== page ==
Zorro should have shown up on our front porch on Christmas Eve, or at the very least Ramona and Alejandro. A Mexican Christmas was very unique to our Irish American family. The night before Christmas we had enchiladas and chili rellenos for dinner. Then we would go out in the back yard and knock the heck out of a piñata. Mom would wind down the evening by reading “How the Grinch Stole Christmas” to me and my cousins and we would sip on spicy Mexican hot chocolate, munch on Pan de Polvo (Mexican cookies) and beg to stay up just a little bit longer. My mother who was born in Carthage Missouri was so taken with the Latin culture and history of Los Angeles that she decided our Christmas Eve would always have an early California theme to honor the Spanish founders of the state and the traditions of that lost romantic time.
(Mexican Christmas Piñata)
Around nine p.m. my very glamorous Aunt Betty (whom I was sure was a movie star in the daytime when she wasn’t being a nurse at night.) would put my cousins and I to bed with a hug and a special word for each of us. And for the next two hours Uncle Bud would be sent in every fifteen minutes to tell us to shut up and go to sleep.
Come Christmas morning at the pre crack of dawn the Mexican Christmas flew out the window as we three boys slid down the banister right into a traditional Christmas. A big hubbub around the Christmas tree as presents were ripped open to reveal ether that thing you wanted more than life itself, or a pair of socks. After the madness subsided and our fathers were set to assembling this or putting the batteries into that, Mom and Aunt Betty and Granny would get breakfast ready.
(Uncle Bud and Aunt Betty, Exposition Park Los Angeles 1948)
All of this was part of our family tradition. Yet there was one tradition each year that stood out to me later in life as something unique and very special. There was Uncle Bud who was married to Aunt Betty, and then there was Uncle Buddy who was Mom and Aunt Betty’s brother. He was not married, a little intimidating and very mysterious to me. He always showed up just after breakfast and while we kids were playing with new toys he would sit Mom, Aunt Betty and Granny down in the living room. Amidst the knee deep mess of Christmas paper and tattered ribbons he would do the most amazing thing every year which went unnoticed by me until the Christmas of 1961.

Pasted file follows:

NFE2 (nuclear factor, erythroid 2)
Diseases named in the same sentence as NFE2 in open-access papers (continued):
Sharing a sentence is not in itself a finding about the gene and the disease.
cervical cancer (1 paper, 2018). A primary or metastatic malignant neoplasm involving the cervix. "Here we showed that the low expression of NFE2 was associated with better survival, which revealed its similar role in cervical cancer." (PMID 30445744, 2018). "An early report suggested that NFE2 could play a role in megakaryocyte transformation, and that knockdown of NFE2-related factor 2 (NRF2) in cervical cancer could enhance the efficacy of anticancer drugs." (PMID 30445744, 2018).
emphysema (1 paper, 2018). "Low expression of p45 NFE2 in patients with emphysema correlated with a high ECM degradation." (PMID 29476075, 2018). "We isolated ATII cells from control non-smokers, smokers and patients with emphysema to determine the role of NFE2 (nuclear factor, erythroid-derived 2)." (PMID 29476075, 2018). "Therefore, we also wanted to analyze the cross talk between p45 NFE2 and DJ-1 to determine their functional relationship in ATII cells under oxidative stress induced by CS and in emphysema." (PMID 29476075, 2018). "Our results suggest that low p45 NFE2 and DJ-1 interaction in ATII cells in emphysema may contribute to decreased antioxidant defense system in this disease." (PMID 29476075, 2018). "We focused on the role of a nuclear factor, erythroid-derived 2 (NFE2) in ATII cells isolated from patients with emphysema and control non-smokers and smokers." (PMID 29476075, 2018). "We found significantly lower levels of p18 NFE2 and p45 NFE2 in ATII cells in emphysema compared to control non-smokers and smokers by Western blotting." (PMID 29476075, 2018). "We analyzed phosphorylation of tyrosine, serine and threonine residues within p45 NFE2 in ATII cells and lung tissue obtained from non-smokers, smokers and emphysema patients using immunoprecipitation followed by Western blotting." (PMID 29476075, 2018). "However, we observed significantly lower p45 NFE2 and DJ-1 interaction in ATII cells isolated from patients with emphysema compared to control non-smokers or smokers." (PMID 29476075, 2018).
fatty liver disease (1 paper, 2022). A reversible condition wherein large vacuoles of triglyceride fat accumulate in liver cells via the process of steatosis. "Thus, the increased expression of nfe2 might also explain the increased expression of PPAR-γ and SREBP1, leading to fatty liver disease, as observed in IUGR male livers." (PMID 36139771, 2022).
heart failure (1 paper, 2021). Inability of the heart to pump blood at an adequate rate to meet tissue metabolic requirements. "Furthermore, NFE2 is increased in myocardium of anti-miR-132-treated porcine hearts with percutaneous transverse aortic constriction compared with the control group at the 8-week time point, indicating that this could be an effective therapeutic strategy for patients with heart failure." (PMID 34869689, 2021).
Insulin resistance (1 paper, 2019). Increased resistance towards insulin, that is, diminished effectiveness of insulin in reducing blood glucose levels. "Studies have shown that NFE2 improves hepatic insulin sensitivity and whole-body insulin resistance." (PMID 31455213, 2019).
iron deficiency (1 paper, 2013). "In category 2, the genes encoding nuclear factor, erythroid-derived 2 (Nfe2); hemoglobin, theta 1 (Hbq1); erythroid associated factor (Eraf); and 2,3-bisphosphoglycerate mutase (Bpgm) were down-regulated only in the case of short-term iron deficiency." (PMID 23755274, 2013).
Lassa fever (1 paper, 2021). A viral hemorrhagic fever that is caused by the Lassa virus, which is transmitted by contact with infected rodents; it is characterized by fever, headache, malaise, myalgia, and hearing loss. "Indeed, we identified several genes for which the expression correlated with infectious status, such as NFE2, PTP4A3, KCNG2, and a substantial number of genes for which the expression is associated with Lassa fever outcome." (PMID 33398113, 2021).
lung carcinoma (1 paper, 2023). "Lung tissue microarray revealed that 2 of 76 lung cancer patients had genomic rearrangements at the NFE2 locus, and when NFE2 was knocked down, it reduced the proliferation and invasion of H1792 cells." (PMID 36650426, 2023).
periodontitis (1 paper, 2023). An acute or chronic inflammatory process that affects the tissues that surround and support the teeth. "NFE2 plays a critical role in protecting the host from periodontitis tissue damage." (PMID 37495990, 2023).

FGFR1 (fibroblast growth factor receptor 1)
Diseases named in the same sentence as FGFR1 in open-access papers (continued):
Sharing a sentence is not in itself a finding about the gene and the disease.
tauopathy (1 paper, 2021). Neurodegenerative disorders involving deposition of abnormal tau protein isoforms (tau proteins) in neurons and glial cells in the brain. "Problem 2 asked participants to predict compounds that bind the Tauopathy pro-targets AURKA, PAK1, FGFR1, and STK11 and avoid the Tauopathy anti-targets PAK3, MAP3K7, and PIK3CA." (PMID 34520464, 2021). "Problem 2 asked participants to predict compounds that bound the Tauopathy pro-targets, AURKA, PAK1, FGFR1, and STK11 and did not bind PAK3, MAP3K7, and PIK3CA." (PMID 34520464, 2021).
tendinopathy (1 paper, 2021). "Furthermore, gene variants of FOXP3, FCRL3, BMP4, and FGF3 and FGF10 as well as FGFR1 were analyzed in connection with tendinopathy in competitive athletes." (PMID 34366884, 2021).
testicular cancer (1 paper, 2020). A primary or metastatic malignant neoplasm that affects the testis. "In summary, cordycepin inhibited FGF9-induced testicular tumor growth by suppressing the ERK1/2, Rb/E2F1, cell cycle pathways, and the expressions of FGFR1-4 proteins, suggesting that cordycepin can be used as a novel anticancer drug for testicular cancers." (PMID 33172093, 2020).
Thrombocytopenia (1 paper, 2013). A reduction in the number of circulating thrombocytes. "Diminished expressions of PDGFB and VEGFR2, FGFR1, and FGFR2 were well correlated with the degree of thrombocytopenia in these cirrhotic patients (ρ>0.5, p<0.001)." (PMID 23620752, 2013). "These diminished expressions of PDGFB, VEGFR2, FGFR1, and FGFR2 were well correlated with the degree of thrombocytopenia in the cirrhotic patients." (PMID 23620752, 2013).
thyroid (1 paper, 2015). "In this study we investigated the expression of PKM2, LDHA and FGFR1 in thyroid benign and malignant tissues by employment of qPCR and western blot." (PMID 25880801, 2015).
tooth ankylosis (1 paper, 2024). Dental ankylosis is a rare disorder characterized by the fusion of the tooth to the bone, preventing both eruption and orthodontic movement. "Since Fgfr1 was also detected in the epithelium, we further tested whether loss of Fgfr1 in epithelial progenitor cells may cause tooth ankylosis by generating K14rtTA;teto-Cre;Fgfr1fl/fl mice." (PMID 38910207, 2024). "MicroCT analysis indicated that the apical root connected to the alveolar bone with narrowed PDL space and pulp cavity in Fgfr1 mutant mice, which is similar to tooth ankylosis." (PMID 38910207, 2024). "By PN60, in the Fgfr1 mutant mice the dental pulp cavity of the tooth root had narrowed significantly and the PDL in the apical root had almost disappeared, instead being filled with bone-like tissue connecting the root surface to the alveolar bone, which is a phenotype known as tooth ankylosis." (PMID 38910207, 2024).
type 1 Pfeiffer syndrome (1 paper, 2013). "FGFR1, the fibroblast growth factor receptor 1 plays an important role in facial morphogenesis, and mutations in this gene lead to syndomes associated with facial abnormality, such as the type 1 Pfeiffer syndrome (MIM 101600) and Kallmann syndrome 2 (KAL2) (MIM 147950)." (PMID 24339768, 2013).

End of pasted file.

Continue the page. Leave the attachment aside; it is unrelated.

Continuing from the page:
I looked up from my Spartacus Gladiator game to see my mother’s face. She was glowing and looking more beautiful than I have ever noticed before. Everything seems to shift to soft focus. Uncle Buddy was handing her a small white box with a black ribbon around it. Then he handed one to Aunt Betty, she was glowing too! And then the last box to Granny who was near angelic in her shimmering smile and just a hint of a tear in her eye. Very deliberately, simultaneously and slowly they each opened the presents. The lights from the Christmas tree glittered and refracted off the small glass bottles that were gently pulled from the white boxes. They were filled with a golden liquid and at the sight of them the women, my Mother, my Aunt and my Grandmother would exclaim. “Oh Buddy you shouldn’t have.”
But he did do it, and he did it every year. He gave the three women he loved more than anyone else for his entire life the one thing they adored; a small precious bottle of Chanel No.5. Eau de Toilette.
They dabbed a little behind each ear and the room was infused with the most wonderful smell. They hugged Uncle Buddy and thanked him for giving them the one thing they really wanted. And so they were set for the coming year. Each bottle was placed on a vanity and held the prized spot there. They were nurtured and used sparingly and made to last exactly 364 days.
I leaned that day in 1961 the power, allure and magic of perfume and how it could change everything. And that is why when ever I smell Chanel No.5 it smells just like Christmas to me.
Oh yes I forgot to tell you, after dinner on Christmas day we would have a good old fashioned table raising séance. We were a family of many unusual Christmas traditions.
(Chanel No5 ad circa 1961)